04 December 2017

Arpita Saha, Elena Oleshkevich, Clara Vinas, and Francesc Teixidor, Adv. Mater.2017, DOI: 10.1002/adma.201704238.

Closely packed hollow spheres connected through pillars to a CdSe quantum dot (QD) core produce channels through which ions navigate. This particular structure is well represented by [CdSe@CarbOPH(O)]@Cl/[N(Caprylyl)3Me1] indicating that in the channels between the canopy made by the carboranyl spheres (carboranylphosphinate, CarbOPH(O)) and the CdSe core exist chloride anions. Due to the close packing, the spheres produce openings. These are converted into gates because [N(Caprylyl)3Me1] acts as a plug. The [CdSe@CarbOPH(O)]@Cl/assembly is negatively charged because the Cd positive charges are outnumbered by the negative charges due to the Se, the phosphinic acid and, very importantly, the trapped chloride anions, and this negative load is compensated by the cationic surfactant. Here, it is shown that this synergism produces an unprecedented phenomenon, namely, kinetic fluorescence switching. It is observed that the material shines brightly then loses its brightness and, upon the application of kinetic energy, shines back to the maximum power. This process continues for an extended period of time, up to half a year, at least. This new type of architecture in QDs is named as core–canopy QDs. In this case, this study demonstrates one property, the kinetic fluorescence switching, as a consequence of the trapping of Cl in the QDs channels, but other properties can be envisaged with the judicious choice of the anions or even the pillar connecting the hollow sphere with the ground.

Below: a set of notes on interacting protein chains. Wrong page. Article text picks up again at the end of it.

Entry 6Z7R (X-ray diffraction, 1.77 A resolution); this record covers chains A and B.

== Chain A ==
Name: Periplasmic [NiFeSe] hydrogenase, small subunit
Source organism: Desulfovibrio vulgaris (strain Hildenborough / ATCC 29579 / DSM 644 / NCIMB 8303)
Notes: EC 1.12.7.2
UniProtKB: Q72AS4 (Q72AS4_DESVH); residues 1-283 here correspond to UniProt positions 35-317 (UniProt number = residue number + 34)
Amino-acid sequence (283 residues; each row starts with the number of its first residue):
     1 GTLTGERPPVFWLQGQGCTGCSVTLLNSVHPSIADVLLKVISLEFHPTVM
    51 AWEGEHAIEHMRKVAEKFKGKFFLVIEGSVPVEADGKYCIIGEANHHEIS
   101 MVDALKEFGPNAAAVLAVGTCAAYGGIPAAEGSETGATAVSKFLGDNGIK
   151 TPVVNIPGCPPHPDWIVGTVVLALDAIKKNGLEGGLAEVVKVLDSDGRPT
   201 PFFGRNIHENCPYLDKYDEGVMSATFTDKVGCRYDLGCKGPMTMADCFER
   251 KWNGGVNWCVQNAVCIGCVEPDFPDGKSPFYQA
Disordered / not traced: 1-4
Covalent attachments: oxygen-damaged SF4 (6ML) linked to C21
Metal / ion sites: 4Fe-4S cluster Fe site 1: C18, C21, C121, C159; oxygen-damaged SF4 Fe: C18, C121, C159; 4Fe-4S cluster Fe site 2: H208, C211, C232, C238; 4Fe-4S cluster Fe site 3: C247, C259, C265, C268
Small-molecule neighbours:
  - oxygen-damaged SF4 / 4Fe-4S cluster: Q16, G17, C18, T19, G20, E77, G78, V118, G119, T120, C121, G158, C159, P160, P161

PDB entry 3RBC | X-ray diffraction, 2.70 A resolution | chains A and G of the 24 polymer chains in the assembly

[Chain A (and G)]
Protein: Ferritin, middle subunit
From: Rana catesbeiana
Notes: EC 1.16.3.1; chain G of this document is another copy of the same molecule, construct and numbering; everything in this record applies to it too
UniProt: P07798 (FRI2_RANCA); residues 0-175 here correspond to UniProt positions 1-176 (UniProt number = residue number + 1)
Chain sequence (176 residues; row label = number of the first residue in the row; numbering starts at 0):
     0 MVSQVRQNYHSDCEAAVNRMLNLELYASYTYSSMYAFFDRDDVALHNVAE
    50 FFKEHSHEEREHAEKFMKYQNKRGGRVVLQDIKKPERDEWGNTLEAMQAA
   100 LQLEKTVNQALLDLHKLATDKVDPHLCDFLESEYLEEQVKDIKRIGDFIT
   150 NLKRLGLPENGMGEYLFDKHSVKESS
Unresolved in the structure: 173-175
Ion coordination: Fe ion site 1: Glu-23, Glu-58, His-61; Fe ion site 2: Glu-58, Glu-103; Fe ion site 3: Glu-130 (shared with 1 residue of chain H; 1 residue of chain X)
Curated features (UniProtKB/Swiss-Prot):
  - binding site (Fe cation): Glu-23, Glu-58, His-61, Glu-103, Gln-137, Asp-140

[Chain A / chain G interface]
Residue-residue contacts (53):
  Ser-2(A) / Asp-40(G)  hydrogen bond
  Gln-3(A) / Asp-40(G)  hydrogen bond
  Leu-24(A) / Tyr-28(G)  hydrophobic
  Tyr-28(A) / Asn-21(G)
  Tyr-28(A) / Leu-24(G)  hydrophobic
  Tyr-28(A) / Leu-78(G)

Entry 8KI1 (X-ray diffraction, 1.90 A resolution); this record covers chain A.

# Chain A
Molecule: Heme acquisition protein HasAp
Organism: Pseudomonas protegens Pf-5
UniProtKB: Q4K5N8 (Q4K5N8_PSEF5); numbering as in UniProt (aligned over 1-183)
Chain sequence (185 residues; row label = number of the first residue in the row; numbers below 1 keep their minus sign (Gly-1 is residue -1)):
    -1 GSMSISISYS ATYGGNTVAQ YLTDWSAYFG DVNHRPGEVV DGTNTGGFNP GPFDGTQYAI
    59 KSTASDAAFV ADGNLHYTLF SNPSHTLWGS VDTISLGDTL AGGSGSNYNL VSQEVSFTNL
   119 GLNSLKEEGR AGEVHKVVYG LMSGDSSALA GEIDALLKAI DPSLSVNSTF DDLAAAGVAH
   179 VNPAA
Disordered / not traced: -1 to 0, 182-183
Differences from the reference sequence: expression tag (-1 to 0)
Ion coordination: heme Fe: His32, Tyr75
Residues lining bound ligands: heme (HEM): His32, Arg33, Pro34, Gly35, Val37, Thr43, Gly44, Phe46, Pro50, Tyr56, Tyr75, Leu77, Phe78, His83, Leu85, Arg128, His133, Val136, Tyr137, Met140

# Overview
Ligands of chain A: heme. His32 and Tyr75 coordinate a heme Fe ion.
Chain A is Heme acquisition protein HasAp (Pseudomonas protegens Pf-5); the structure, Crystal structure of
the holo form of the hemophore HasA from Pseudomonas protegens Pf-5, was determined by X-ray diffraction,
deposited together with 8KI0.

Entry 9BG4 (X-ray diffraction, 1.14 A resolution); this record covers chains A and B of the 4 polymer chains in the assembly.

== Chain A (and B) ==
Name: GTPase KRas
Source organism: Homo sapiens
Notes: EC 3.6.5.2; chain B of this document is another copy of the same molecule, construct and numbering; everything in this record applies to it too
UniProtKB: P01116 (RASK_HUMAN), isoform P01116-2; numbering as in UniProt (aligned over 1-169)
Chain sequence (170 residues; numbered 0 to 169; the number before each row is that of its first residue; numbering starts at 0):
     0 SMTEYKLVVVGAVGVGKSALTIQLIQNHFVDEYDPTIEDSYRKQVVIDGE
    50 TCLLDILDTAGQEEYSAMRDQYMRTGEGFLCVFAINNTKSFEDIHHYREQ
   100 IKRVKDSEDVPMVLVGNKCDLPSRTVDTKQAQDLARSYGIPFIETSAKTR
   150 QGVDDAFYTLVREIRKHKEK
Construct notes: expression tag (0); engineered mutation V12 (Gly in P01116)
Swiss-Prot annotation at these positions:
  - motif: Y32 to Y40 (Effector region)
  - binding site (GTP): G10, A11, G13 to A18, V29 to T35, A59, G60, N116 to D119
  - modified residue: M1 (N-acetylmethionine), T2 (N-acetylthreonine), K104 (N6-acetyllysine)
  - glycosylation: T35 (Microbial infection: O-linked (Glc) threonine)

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Bioactive materials for therapy and diagnosis

Biomimetic Inspired Core–Canopy Quantum Dots: Ions Trapped in Voids Induce Kinetic Fluorescence Switching

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